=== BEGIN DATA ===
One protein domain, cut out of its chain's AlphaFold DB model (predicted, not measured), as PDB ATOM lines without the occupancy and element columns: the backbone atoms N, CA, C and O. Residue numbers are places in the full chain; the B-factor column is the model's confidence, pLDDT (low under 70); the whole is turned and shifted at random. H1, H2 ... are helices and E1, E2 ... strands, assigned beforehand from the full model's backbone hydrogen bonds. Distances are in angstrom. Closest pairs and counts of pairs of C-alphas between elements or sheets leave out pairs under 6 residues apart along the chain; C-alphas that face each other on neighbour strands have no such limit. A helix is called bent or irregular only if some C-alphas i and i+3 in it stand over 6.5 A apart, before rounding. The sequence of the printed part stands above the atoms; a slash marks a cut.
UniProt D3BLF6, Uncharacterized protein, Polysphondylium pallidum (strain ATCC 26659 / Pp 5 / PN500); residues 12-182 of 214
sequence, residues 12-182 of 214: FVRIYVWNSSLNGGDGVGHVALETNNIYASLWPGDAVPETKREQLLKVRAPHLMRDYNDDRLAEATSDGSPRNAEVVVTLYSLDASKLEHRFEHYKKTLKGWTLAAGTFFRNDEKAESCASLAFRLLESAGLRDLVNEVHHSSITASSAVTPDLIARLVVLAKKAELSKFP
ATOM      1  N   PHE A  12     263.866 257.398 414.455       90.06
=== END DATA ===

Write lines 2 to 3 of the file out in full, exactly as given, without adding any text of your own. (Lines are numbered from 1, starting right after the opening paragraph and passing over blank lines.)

sequence, residues 12-182 of 214: FVRIYVWNSSLNGGDGVGHVALETNNIYASLWPGDAVPETKREQLLKVRAPHLMRDYNDDRLAEATSDGSPRNAEVVVTLYSLDASKLEHRFEHYKKTLKGWTLAAGTFFRNDEKAESCASLAFRLLESAGLRDLVNEVHHSSITASSAVTPDLIARLVVLAKKAELSKFP
ATOM      1  N   PHE A  12     263.866 257.398 414.455       90.06